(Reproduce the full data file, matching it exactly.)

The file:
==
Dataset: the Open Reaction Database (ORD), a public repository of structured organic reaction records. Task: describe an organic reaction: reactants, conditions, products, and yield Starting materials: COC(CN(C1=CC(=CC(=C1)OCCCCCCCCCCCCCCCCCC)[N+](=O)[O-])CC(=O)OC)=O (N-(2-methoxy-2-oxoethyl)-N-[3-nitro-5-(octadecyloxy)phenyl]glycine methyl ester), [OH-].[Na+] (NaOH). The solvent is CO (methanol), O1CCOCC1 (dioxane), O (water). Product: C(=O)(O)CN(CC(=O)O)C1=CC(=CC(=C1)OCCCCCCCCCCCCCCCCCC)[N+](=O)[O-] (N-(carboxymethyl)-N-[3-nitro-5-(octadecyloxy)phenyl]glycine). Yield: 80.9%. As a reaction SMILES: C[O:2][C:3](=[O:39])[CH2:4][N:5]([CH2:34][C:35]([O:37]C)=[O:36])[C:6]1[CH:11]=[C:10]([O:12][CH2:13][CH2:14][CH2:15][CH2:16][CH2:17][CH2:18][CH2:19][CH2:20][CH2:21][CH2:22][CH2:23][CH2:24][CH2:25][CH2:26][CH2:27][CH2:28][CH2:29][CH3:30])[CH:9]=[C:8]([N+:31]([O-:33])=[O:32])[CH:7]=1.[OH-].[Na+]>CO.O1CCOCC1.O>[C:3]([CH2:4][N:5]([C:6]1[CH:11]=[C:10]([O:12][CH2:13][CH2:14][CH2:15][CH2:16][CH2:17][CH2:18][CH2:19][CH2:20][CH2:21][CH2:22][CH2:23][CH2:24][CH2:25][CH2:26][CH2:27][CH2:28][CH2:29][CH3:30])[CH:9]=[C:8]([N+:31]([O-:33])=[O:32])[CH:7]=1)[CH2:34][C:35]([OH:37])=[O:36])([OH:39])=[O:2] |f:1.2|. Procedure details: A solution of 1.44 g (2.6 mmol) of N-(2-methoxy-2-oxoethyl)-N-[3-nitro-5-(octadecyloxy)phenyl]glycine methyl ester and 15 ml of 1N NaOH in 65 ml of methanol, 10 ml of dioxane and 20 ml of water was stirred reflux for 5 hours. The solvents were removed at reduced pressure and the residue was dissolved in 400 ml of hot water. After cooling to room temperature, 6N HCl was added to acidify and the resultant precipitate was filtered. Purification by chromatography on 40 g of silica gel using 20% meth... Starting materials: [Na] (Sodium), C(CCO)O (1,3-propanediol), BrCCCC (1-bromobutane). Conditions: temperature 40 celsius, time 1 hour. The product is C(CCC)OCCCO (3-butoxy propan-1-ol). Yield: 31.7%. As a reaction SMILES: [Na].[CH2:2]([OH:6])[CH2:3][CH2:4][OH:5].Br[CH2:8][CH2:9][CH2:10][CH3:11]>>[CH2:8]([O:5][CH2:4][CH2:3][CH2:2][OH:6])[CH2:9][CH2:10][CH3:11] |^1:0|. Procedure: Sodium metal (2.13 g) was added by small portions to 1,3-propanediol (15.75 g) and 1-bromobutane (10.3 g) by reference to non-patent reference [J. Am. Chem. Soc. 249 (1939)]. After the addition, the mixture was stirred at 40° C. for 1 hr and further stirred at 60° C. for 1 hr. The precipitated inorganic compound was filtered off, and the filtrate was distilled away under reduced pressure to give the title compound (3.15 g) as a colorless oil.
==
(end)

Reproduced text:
Dataset: the Open Reaction Database (ORD), a public repository of structured organic reaction records. Task: describe an organic reaction: reactants, conditions, products, and yield Starting materials: COC(CN(C1=CC(=CC(=C1)OCCCCCCCCCCCCCCCCCC)[N+](=O)[O-])CC(=O)OC)=O (N-(2-methoxy-2-oxoethyl)-N-[3-nitro-5-(octadecyloxy)phenyl]glycine methyl ester), [OH-].[Na+] (NaOH). The solvent is CO (methanol), O1CCOCC1 (dioxane), O (water). Product: C(=O)(O)CN(CC(=O)O)C1=CC(=CC(=C1)OCCCCCCCCCCCCCCCCCC)[N+](=O)[O-] (N-(carboxymethyl)-N-[3-nitro-5-(octadecyloxy)phenyl]glycine). Yield: 80.9%. As a reaction SMILES: C[O:2][C:3](=[O:39])[CH2:4][N:5]([CH2:34][C:35]([O:37]C)=[O:36])[C:6]1[CH:11]=[C:10]([O:12][CH2:13][CH2:14][CH2:15][CH2:16][CH2:17][CH2:18][CH2:19][CH2:20][CH2:21][CH2:22][CH2:23][CH2:24][CH2:25][CH2:26][CH2:27][CH2:28][CH2:29][CH3:30])[CH:9]=[C:8]([N+:31]([O-:33])=[O:32])[CH:7]=1.[OH-].[Na+]>CO.O1CCOCC1.O>[C:3]([CH2:4][N:5]([C:6]1[CH:11]=[C:10]([O:12][CH2:13][CH2:14][CH2:15][CH2:16][CH2:17][CH2:18][CH2:19][CH2:20][CH2:21][CH2:22][CH2:23][CH2:24][CH2:25][CH2:26][CH2:27][CH2:28][CH2:29][CH3:30])[CH:9]=[C:8]([N+:31]([O-:33])=[O:32])[CH:7]=1)[CH2:34][C:35]([OH:37])=[O:36])([OH:39])=[O:2] |f:1.2|. Procedure details: A solution of 1.44 g (2.6 mmol) of N-(2-methoxy-2-oxoethyl)-N-[3-nitro-5-(octadecyloxy)phenyl]glycine methyl ester and 15 ml of 1N NaOH in 65 ml of methanol, 10 ml of dioxane and 20 ml of water was stirred reflux for 5 hours. The solvents were removed at reduced pressure and the residue was dissolved in 400 ml of hot water. After cooling to room temperature, 6N HCl was added to acidify and the resultant precipitate was filtered. Purification by chromatography on 40 g of silica gel using 20% meth... Starting materials: [Na] (Sodium), C(CCO)O (1,3-propanediol), BrCCCC (1-bromobutane). Conditions: temperature 40 celsius, time 1 hour. The product is C(CCC)OCCCO (3-butoxy propan-1-ol). Yield: 31.7%. As a reaction SMILES: [Na].[CH2:2]([OH:6])[CH2:3][CH2:4][OH:5].Br[CH2:8][CH2:9][CH2:10][CH3:11]>>[CH2:8]([O:5][CH2:4][CH2:3][CH2:2][OH:6])[CH2:9][CH2:10][CH3:11] |^1:0|. Procedure: Sodium metal (2.13 g) was added by small portions to 1,3-propanediol (15.75 g) and 1-bromobutane (10.3 g) by reference to non-patent reference [J. Am. Chem. Soc. 249 (1939)]. After the addition, the mixture was stirred at 40° C. for 1 hr and further stirred at 60° C. for 1 hr. The precipitated inorganic compound was filtered off, and the filtrate was distilled away under reduced pressure to give the title compound (3.15 g) as a colorless oil.